What Causes Lazy Eye? 13 Causes To Consider

Reduced vision in one eye characterizes lazy eye or amblyopia due to an abnormality in visual development in the early years of life. In patients with lazy eyes, their brain favors one eye due to poor vision in the weaker eye. However, over time, the brain will start ignoring signals from the weak eye altogether. This condition leads to depth perception to vision impairment wherein the affected eye wanders inward or outward.

For individuals with amblyopia, their affected eyes do not necessarily look unusual, although they may wander in the opposite direction, hence the term lazy eye. In addition, while vision problems usually affect one eye, there are rare cases wherein vision in both eyes can be affected. 

A lazy eye is the leading cause of impaired vision in children. Left untreated, a lazy eye can lead to temporary or permanent vision loss, which means loss of depth perception and three-dimensional vision. Prevention and early treatment of lazy eye start with early diagnosis. Children must undergo routine eye examinations from six months up to three years. After that, doctors will check various factors, including vision clarity, eye muscle strength, and focus. Treatment for lazy eye includes wearing corrective glasses or contact lenses.

Muscle Imbalance

An eye muscle imbalance can cause the development of a lazy eye. As a result, the eyes may cross in or out, preventing them from working in sync. The eye muscle imbalance can also make it hard for the weak eye to focus on an object because it is too weak to maintain balance.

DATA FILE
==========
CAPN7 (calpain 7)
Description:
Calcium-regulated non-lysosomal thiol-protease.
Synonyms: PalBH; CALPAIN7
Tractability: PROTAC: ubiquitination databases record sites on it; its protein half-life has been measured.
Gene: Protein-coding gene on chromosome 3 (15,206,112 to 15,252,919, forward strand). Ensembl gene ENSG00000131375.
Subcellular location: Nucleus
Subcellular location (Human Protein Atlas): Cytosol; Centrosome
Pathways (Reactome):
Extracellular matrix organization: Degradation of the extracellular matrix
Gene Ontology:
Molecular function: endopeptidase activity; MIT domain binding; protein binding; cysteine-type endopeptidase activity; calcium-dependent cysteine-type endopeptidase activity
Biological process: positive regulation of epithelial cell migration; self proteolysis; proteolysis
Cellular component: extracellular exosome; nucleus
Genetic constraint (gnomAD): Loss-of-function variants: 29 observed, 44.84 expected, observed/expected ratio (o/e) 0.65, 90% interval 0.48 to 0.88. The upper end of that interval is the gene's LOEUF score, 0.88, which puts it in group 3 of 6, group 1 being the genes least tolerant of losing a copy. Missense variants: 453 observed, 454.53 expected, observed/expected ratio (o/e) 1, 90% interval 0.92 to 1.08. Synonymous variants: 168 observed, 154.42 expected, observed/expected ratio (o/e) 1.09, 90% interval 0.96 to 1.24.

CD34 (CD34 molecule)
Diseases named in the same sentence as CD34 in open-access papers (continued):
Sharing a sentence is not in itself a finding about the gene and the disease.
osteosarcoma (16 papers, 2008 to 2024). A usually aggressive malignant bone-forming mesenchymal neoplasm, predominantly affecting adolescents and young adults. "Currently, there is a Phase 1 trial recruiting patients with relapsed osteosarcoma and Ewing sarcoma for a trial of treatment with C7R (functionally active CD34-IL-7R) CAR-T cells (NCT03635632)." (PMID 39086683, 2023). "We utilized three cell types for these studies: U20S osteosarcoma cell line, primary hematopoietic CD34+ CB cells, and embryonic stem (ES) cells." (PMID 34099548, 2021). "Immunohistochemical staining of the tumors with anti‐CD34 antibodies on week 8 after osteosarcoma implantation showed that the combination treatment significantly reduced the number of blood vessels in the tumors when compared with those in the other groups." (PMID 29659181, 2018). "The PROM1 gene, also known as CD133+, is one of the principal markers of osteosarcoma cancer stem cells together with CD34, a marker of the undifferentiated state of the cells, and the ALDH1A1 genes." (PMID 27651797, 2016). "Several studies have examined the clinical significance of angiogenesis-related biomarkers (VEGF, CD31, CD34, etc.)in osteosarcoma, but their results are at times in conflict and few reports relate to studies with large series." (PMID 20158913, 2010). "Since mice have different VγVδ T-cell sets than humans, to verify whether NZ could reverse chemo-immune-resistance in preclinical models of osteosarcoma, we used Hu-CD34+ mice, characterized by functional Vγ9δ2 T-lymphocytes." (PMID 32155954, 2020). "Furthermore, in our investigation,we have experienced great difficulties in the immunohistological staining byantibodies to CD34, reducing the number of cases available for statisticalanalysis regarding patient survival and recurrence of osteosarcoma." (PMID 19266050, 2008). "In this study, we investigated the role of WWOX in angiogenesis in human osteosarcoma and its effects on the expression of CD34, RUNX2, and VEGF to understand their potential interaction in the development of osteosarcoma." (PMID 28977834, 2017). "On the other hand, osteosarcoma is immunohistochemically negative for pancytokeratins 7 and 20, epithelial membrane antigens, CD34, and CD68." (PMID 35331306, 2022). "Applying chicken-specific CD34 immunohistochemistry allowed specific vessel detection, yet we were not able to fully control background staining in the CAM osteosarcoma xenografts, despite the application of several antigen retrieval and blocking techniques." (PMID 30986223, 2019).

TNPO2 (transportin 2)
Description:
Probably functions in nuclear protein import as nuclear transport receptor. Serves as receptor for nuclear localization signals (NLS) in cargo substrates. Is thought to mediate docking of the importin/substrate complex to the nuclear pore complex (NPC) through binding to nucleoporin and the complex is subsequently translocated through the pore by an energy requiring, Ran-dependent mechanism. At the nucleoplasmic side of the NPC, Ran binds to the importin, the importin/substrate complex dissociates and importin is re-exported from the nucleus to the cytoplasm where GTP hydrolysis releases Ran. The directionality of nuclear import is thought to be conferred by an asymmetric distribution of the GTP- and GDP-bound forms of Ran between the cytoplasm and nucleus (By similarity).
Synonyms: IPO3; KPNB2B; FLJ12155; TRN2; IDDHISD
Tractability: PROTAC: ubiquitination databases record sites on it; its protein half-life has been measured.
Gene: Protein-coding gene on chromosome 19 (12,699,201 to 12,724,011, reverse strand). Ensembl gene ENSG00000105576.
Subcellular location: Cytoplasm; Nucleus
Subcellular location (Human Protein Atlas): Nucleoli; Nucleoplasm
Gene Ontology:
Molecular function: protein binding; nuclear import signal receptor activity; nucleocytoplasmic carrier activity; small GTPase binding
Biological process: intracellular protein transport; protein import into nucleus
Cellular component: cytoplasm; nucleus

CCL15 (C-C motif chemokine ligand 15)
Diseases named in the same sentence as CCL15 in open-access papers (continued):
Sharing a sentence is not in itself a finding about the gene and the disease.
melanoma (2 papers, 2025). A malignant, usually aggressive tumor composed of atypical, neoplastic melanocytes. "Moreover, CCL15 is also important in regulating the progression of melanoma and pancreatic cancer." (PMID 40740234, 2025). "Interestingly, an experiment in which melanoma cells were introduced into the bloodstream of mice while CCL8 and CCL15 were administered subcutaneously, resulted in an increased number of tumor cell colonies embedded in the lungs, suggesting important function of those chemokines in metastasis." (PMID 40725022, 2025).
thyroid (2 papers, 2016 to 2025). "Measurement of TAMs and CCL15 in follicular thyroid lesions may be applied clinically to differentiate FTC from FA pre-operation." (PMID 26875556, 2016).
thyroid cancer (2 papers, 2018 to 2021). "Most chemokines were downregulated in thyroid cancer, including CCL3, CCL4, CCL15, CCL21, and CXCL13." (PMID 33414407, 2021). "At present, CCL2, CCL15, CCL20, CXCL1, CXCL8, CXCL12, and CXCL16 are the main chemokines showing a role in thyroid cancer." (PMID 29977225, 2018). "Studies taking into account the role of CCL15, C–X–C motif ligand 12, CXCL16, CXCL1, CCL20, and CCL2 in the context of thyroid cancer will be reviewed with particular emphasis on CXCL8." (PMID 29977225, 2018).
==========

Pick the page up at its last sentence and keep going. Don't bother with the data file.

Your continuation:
Muscle imbalance can lead to horizontal and vertical misalignment issues. As a lazy eye usually develops in children, they will ignore the message they see with the misaligned eye. As time goes by, the average eye becomes more dominant, which in turn causes the weak eye to experience reduced vision. 

There are various treatments for children with eye muscle imbalance. Doctors commonly prescribe wearing eyeglasses or covering the dominant eye with an eye patch. Depending on the type of lazy eye, surgery may also be an option to treat lazy eye in the long run. Eye exercises and eye drops may also be prescribed in conjunction with other interventions to strengthen the weak eye further. The aim is to restore balance, ensuring both eyes work together.